Calaveras Big Trees
Sponsored by the Delta Tule Trekkers, the Calaveras Big Trees walk started at the North Grove parking lot and went around the campground area, through tall pines and redwoods and up to the scenic overlook.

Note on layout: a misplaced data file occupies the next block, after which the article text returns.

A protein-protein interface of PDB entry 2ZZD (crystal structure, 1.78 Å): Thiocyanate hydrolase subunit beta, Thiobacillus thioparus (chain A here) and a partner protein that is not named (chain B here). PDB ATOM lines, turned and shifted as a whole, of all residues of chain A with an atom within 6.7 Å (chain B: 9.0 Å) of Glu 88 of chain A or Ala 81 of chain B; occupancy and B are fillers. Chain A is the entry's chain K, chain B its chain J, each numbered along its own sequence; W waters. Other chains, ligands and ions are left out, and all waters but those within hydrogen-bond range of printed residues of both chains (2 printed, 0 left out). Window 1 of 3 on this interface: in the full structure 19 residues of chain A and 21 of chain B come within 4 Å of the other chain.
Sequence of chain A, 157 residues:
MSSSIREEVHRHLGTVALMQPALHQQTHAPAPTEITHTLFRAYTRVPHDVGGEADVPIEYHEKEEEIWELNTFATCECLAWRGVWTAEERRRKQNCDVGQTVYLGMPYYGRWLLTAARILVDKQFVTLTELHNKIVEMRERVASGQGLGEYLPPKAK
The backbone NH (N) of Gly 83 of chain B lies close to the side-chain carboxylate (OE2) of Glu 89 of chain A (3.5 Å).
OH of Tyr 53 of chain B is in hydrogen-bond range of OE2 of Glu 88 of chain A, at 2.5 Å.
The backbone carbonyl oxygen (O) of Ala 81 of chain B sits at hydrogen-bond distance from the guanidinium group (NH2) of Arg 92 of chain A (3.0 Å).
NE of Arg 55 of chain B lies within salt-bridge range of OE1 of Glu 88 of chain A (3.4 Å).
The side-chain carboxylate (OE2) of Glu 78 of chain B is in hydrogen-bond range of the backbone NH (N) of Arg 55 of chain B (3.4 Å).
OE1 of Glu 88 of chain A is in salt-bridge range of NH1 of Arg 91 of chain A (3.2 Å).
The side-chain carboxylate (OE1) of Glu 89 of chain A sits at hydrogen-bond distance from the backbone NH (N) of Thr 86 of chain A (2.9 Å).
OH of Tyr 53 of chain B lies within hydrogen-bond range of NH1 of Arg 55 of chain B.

Returning back from the overlook, the walk passed "The Stump" and the remains of the "Discovery Tree" before going through the Five senses Walk and finally through the North Grove itself. The Discovery Tree was the largest tree in the grove, and the first discovered by a backwoods hunter in 1852. Within a year of its discovery, this majestic tree was stripped of its bark and felled by ambitious speculators. A dance floor was built on top of the stump as a tourist attraction and a bar and two lane bowling alley on its fallen trunk. The walk then continued through the heart of the park, the mammoth trees of the North Grove. The Sierra redwoods (also known as giant sequoias) are more massive then the coastal redwoods, but not as tall. The "Father of the Forest" is a massive redwood that fell long before Europeans arrived here. You can walk almost all the way through its hollow trunk. Another massive tree, named "Hercules", fell in a storm in 1881 and the path passes through a section of it. Knowing that Hercules blew over in 1861, and at the time it was ones of the largest in the grove, gives scientists a perspective on the age of other fallen trees in the grove. Roots of the fallen trees show that the Sierra redwoods have a shallow spreading root system (going down to only about 8') rather than a tap root. The root system, however, can cover an entire acre. The walk passes through a tunnel that was cut in the "Pioneer Cabin Tree" in the 1880's to compete for attention with Yosemite's Wawona Tree. The "Mother of the Forest" is the remains of a massive tree damaged when speculators removed the bark from the tree in 1854, mortally wounding it. The layer of tissue just below the bark carries manufactured sugars throughout the tree. The tree could not live for long with this layer removed. Without the bark, the tree lost resistance to fires and was charred by the fire of 1908.Three redwoods growing near each other towards the end of the walk were named for the Three Graces of Greek mythology.
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